The Kibler Family from Alsace, France sailing to America on the SS De Grasse in early Dec. 1948. Standing proudly “à la Leo DiCaprio sur le Titanic” with her older sister, parents and relatives  at the bow of the Queen of the Atlantic, the very first liner that sailed for the “Compagnie Générale Transatlantique” aka the “French Line” from New York to Europe after WW II — is Brigitte Kibler, a 7-year-old immigrant. Brigitte Helzer Collection. All rights reserved.

The SS DeGrasse sails into New York...


The Immigration History of the United States

Bonnes Fêtes de Fin d’Année!


OTD: December 24, 1948 – December 24, 2018



Dear Members of the MDFDE, Dear Friends worldwide,


Seventy years ago today in America… As millions of Americans were just about ready to celebrate Christmas, the most wonderful time of the year, spirits were high under Truman. Not only did President Harry Truman win his reelection in the greatest election upset in American history, but the Democrats also regained control of both houses of Congress.

And “over there,” across the Atlantic, after years of despair in countries like France and Italy, it was no longer so bleak. Drew Pearson’s Friendship Train, which had brought a year earlier, in December 1947 and January 1948, shiploads of food, clothing and medicine sent by the people of the United States — the most generous people on Earth — to the starving people of France and Italy; and the Marshall plan, the European Recovery Program signed by Congress on April 3, 1948, had borne fruit. Production was picking up. Harvests were about back to normal. From Europe’s lowest moments better things had come.

Seventy years later in America… As most of us can’t wait to get our country back in 2019… Back and running on the right track in the name of Democracy and Freedom of the Press… Back and reuniting ASAP with their Mom and Dad, with their families, almost 15,000 immigrants, innocent children including babies, held in detention camps this Christmas, held in government custody…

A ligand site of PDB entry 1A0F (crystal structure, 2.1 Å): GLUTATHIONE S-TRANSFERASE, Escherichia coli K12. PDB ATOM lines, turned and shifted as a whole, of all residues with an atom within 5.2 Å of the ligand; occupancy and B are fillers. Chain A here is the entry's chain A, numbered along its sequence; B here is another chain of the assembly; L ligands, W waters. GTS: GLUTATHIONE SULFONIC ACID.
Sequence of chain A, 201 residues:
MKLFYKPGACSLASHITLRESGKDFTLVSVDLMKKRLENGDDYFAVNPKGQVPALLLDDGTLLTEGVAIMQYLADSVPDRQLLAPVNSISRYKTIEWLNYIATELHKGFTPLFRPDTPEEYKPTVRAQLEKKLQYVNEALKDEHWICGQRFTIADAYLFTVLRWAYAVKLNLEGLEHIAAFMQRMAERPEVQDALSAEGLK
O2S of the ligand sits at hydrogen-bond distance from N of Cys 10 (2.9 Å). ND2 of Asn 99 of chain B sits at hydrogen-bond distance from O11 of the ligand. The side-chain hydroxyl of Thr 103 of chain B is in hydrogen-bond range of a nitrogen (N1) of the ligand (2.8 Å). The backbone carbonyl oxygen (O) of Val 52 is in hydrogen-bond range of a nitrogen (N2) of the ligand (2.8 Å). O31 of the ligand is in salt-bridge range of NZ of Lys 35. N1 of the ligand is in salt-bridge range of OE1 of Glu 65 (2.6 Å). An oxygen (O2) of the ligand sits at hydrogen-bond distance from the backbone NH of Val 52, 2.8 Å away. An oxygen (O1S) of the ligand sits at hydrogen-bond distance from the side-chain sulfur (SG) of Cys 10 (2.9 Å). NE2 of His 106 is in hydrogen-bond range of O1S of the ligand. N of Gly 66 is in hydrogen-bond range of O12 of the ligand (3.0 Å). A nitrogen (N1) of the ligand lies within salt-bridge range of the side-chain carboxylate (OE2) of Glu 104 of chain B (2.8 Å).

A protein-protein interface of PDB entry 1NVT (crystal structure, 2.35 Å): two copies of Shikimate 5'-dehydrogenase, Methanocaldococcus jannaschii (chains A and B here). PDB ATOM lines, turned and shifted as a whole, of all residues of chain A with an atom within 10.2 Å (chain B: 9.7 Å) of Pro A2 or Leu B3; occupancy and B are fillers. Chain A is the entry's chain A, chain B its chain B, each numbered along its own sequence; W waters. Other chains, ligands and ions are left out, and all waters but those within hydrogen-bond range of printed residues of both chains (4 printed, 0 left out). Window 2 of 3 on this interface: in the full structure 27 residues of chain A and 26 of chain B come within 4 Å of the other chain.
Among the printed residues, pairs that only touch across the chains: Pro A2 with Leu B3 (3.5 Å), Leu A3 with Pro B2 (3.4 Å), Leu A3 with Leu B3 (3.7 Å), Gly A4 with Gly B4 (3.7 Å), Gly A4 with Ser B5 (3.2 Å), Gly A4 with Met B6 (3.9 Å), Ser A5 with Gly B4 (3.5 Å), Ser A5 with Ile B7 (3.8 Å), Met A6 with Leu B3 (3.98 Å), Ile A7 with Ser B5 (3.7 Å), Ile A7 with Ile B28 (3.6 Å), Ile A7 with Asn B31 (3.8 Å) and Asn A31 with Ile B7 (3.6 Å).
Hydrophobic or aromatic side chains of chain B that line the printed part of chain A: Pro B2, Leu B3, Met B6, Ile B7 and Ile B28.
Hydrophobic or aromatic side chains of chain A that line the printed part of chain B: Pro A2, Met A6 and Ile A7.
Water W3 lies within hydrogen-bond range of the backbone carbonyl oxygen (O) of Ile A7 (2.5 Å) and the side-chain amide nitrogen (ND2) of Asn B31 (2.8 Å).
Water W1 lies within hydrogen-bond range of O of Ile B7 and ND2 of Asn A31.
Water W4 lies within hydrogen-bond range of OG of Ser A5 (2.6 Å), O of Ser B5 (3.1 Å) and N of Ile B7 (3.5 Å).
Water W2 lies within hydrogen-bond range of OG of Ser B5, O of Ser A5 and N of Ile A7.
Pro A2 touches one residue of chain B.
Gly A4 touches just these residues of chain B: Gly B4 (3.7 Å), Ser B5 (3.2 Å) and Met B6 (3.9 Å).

If 2018 has taught us anything… While we are hoping and praying for better days… Let’s get back to that peaceful Christmas Eve in 1948, shall we? Let me just tell you a beautiful story. A real story. Are you ready?

TWAS the night before Christmas, when all through the house, no creature was stirring, not even a mouse.


The place was Long Island, New York, east of Manhattan. Home of the second and third-generation children of immigrants during the post-war boom, the new kid on the block was now Brigitte Kibler and her older sister.

November 30, 1948: Three weeks earlier, ready for a new start in America, the Kibler family had left their native Alsace and were now sailing to New York from Le Havre on board the famous SS De Grasse. And what an unforgettable day it was for them all, especially for Brigitte… turning seven years old, celebrating her big birthday on the De Grasse…

It was now past midnight. Nestled all snug in her bed, young Brigitte, sound asleep, was dreaming about food… remembering the lack of it during the war. And then…